Consensus among investors seems to be “it’s okay to miss the first leg of the rally, I’ll catch the second”. Ultimately, this strategy could prove ill judged. It is our contention that the current risk on/risk off trading environment will make it difficult to capture any potential relief rally, and that spreads will ultimately plateau at a much higher equilibrium level than before. In other words: There may not be a second leg to the rally - at least not in 2012.


For some time now, the best strategy for taking advantage of spread volatility has been to do what feels wrong. We continue to think abiding by this rule will prove profitable. Our range of 160bp-220bp argues for buying high grade bonds when the index is trading wide of 220bp – as it is now – and gradually selling as the index tightens toward 160bp.


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DonBadajoz's picture

Finally, First Bitchez

Moe Howard's picture

You are officially "First Bitchez"

Yen Cross's picture

 How about Sovereign Debt? Better yet ( Euro ~ Fund) , packages?

Yen Cross's picture

 Hey ? Check out those inverted ( reborn) , yield curves. I need a haircut for " X-MAS"!

Michael's picture


Dr Ron Paul started the national discussion on the Federal Reserve last campaign. Now he has started a discussion on US Foreign Policy that more and more people are starting to discuss.

Here's a good example;

Ron Paul vs. Israel (The Truth) 

Yen Cross's picture

 SNB was inferring a 1.30 purchasing power (vs( euro on the DE-PEG, last week. I call that bullshit! The SNB was basing that call on (USD). Exports!

  Now SNB has a better position, slightly. That 120 peg is being tested.

Dick Darlington's picture

Bonds Stop Flowing as Collateral Gets Stuck at ECB


Dec. 21 (Bloomberg) -- The chains of loaned securities
being pledged and re-pledged in the so-called wholesale money
markets are growing shorter, as collateral piles up at central
banks where it can’t generate additional borrowing.
     Rehypothecation is the financial alchemy that transmutes
$2.45 trillion of assets into $5.8 trillion of collateral
at the 14 largest securities dealers, down from a peak
of $10 trillion in 2007, according to Manmohan Singh, senior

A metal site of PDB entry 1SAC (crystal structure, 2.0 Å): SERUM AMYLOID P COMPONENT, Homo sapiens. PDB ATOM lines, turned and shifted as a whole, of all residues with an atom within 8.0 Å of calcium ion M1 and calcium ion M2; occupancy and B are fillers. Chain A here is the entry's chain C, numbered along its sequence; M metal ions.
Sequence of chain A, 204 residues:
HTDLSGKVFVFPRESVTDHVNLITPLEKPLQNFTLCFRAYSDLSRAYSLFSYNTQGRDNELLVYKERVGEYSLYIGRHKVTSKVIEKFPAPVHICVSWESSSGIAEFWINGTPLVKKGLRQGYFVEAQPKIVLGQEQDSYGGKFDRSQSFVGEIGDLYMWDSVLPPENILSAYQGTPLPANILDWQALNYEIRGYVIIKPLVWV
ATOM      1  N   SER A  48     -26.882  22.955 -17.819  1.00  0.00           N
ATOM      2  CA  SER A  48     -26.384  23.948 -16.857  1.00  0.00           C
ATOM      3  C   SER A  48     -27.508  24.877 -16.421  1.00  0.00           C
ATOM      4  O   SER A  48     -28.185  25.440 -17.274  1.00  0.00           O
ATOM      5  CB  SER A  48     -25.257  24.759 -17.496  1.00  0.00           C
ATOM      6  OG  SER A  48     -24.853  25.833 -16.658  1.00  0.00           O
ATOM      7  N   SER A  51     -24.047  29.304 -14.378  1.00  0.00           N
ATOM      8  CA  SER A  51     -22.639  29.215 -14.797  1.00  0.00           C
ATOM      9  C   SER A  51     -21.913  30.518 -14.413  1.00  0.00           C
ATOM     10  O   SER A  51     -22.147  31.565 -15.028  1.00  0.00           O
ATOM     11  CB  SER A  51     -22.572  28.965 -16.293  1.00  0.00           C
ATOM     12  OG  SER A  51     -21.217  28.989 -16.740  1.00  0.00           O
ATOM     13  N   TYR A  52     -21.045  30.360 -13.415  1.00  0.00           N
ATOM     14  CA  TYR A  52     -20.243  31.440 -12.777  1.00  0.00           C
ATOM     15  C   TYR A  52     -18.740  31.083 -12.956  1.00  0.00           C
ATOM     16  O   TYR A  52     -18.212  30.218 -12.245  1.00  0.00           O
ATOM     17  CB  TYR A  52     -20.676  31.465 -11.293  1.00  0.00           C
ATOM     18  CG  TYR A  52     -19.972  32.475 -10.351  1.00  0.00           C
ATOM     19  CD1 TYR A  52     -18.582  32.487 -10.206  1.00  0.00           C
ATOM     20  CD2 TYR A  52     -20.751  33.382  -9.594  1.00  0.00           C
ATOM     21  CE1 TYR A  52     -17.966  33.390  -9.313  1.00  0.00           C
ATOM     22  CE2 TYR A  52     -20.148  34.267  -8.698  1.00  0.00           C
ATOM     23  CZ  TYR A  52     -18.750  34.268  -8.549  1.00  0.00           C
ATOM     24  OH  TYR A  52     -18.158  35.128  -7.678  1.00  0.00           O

financial economist at the International Monetary Fund in
Washington. Once collateral is parked at the central bank, it
can’t be recycled, and may become hard to find in times of need.
     At the end of last year, banks turned each dollar of
securities into $2.40 of collateral, Singh says. As banks
grow wary of lending to each other, those assets are being
pledged instead to the European Central Bank in one-time
transactions that mean the securities can’t be recommitted.
     “The system is collapsing onto the balance sheet of the
most-solid member of the system, which is the central bank,”
said Perry Mehrling, professor of economics at Barnard College,
Colombia University in New York. “The central bank is on one
side of the market only. The bonds are flowing in and they’re
not flowing out again.”
     The disappearance of the unsecured credit markets as the
sovereign debt crisis deepens has underlined the importance of
secured borrowing through repurchase agreements.

                     Shortage of Collateral

     “There is an enormous shortage of collateral,” said Simon
Gleeson, a financial-services lawyer at Clifford Chance LLP in
London. “That’s because the European banks can no longer raise
unsecured funds. There’s never been enough quality collateral so
the only way to do it was to re-use the securities.”
     European banks are opting to park money on deposit at the
central bank rather than lend it to one another. They kept an
average of 272 billion euros ($356 billion) at the Frankfurt-
based institution during the past 20 days, within 6 billion
euros of the most since July 2010, according to ECB data.
     The importance of secured lending in the interbank market
has grown largely unnoticed in recent years, said Matt King,
global head of credit strategy at Citigroup Inc. in London. Its
size may make it a source of risk, since borrowers may struggle
to find enough acceptable securities should lenders demand more
security, he said.
     “Risk has become channeled here in an increasing way in
recent years, and we just don’t focus on it,” King said.
“Everyone is just doing what is efficient under the rules but
it’s built up to become a source of systemic risk.” There is
“scope for runs on banks due to collateral suddenly becoming
very scarce, as in Europe at present,” he said.